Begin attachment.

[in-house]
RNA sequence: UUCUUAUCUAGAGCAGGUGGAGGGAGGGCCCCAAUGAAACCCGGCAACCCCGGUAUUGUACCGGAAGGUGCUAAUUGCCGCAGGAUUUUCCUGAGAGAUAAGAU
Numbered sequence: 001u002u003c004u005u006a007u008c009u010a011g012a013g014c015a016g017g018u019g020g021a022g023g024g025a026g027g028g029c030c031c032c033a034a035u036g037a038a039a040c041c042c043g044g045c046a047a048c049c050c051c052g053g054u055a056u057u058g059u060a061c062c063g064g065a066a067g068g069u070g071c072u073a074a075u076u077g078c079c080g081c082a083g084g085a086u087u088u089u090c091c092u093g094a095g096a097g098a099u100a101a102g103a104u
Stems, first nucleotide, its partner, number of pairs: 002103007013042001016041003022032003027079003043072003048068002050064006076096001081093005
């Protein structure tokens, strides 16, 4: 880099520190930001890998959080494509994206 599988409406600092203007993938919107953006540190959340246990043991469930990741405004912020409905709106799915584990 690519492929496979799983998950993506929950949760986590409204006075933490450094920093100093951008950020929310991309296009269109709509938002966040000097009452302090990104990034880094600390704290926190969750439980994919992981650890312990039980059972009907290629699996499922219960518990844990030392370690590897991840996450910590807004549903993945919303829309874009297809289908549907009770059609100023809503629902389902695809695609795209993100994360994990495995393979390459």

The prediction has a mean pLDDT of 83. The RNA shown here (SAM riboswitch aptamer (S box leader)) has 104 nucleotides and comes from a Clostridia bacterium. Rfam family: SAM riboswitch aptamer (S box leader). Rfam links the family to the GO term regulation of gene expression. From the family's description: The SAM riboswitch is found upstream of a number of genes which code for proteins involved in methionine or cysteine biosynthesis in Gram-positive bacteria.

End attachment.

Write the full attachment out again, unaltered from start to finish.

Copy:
[in-house]
RNA sequence: UUCUUAUCUAGAGCAGGUGGAGGGAGGGCCCCAAUGAAACCCGGCAACCCCGGUAUUGUACCGGAAGGUGCUAAUUGCCGCAGGAUUUUCCUGAGAGAUAAGAU
Numbered sequence: 001u002u003c004u005u006a007u008c009u010a011g012a013g014c015a016g017g018u019g020g021a022g023g024g025a026g027g028g029c030c031c032c033a034a035u036g037a038a039a040c041c042c043g044g045c046a047a048c049c050c051c052g053g054u055a056u057u058g059u060a061c062c063g064g065a066a067g068g069u070g071c072u073a074a075u076u077g078c079c080g081c082a083g084g085a086u087u088u089u090c091c092u093g094a095g096a097g098a099u100a101a102g103a104u
Stems, first nucleotide, its partner, number of pairs: 002103007013042001016041003022032003027079003043072003048068002050064006076096001081093005
């Protein structure tokens, strides 16, 4: 880099520190930001890998959080494509994206 599988409406600092203007993938919107953006540190959340246990043991469930990741405004912020409905709106799915584990 690519492929496979799983998950993506929950949760986590409204006075933490450094920093100093951008950020929310991309296009269109709509938002966040000097009452302090990104990034880094600390704290926190969750439980994919992981650890312990039980059972009907290629699996499922219960518990844990030392370690590897991840996450910590807004549903993945919303829309874009297809289908549907009770059609100023809503629902389902695809695609795209993100994360994990495995393979390459």

The prediction has a mean pLDDT of 83. The RNA shown here (SAM riboswitch aptamer (S box leader)) has 104 nucleotides and comes from a Clostridia bacterium. Rfam family: SAM riboswitch aptamer (S box leader). Rfam links the family to the GO term regulation of gene expression. From the family's description: The SAM riboswitch is found upstream of a number of genes which code for proteins involved in methionine or cysteine biosynthesis in Gram-positive bacteria.